Ecuador Court Orders Chevron Assets, Receivables Turned Over to Plaintiffs

QUITO, Ecuador - An Ecuadorean court ruled that plaintiffs in an environmental lawsuit against Chevron Corp. should collect the oil company's assets and receivables in the South American country, estimated by the plaintiffs' lawyers to be worth $200 million.

Chevron, which denies responsibility for alleged environmental contamination in Ecuador, doesn't have significant assets in the Andean nation.

According to the order, issued Monday by Judge Wilfrido Erazo Araujo and reviewed Tuesday by Dow Jones Newswires, Chevron trademarks affected include Texaco, Ursa, Havoline, Doro, Geotex, Meropa, Motex, Multigear, Regal, Toro, Texathern, Thuban, and others. All are used in Ecuador under licensing arrangements with local distributors.

The court also ordered a freeze on all bank accounts related to Chevron, Texaco and any subsidiary in the country.

Ecuadorean indigenous groups are seeking compensation from Chevron for contamination of their land as a result of Texaco's operations in the country from 1964 to 1992. Chevron, which strongly denies the accusation, inherited the lawsuit in 2001, when it acquired Texaco.

Pablo Fajardo, a lawyer for the plaintiffs, said in a press release Tuesday that included among the receivables and assets ordered to be turned over are a $96.3 million debt that Ecuador's government owes Chevron, funds in various bank accounts held in Ecuador by Chevron and its subsidiaries and licensing fees generated by the use of Chevron trademarks in the country.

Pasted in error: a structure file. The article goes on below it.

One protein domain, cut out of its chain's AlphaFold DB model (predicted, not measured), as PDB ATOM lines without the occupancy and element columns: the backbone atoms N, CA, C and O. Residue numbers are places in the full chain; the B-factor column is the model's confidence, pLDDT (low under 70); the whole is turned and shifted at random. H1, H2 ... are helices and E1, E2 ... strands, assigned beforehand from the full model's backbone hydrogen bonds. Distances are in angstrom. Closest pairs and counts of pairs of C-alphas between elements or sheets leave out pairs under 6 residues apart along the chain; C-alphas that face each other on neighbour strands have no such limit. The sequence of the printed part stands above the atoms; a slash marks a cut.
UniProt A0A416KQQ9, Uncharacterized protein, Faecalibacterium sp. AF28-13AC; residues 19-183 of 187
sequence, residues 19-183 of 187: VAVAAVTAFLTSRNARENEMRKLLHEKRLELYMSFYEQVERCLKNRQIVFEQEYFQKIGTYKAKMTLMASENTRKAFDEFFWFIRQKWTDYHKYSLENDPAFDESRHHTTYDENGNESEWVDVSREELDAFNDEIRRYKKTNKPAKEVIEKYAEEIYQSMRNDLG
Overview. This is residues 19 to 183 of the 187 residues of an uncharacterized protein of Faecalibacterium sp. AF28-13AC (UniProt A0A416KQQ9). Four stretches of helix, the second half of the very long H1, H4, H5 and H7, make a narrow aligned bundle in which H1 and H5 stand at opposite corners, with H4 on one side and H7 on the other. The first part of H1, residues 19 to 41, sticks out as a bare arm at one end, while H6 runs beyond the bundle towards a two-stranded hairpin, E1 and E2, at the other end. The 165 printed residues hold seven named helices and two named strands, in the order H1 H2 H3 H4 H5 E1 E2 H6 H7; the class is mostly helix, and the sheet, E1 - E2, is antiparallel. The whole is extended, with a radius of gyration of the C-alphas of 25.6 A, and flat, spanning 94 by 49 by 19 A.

"The total amount in assets could generate an estimated $200 million for the plaintiffs, who won their case in 2011 after an eight-year trial," the release said.

Chevron spokesman Kent Robertson said the company "hasn't put a number on it."

In July 2012, an Ecuadorean judge said Chevron must pay $19 billion for environmental damages in the country's Amazon region, nearly $1 billion more than previously stated.

"This is a huge first step for the rainforest villagers on the road to collecting the entire $19 billion judgment," said Mr. Fajardo.

Mr. Fajardo also said plaintiffs reiterate their goal of collecting the entire $19 billion by seeking to seize Chevron assets in countries around the world.

This strategy has yet to pay off, as third-party countries so far haven't acted on behalf of the claimants.

The $96.3 million debt stems from an international arbitration in favor of Chevron related to numerous commercial disputes between the U.S.-based oil company and Ecuador's state-owned oil company, Petroecuador.

Those funds will have to be transferred by the government to the rainforest villagers as part of the collection effort, Mr. Fajardo said.

Chevron's Mr. Robertson said the order isn't surprising.

"The Lago Agrio court's action puts Ecuador in further breach of international law. Chevron intends to challenge the Lago Agrio court's unlawful action through all available remedies--inside and outside of Ecuador," said Mr. Robertson.


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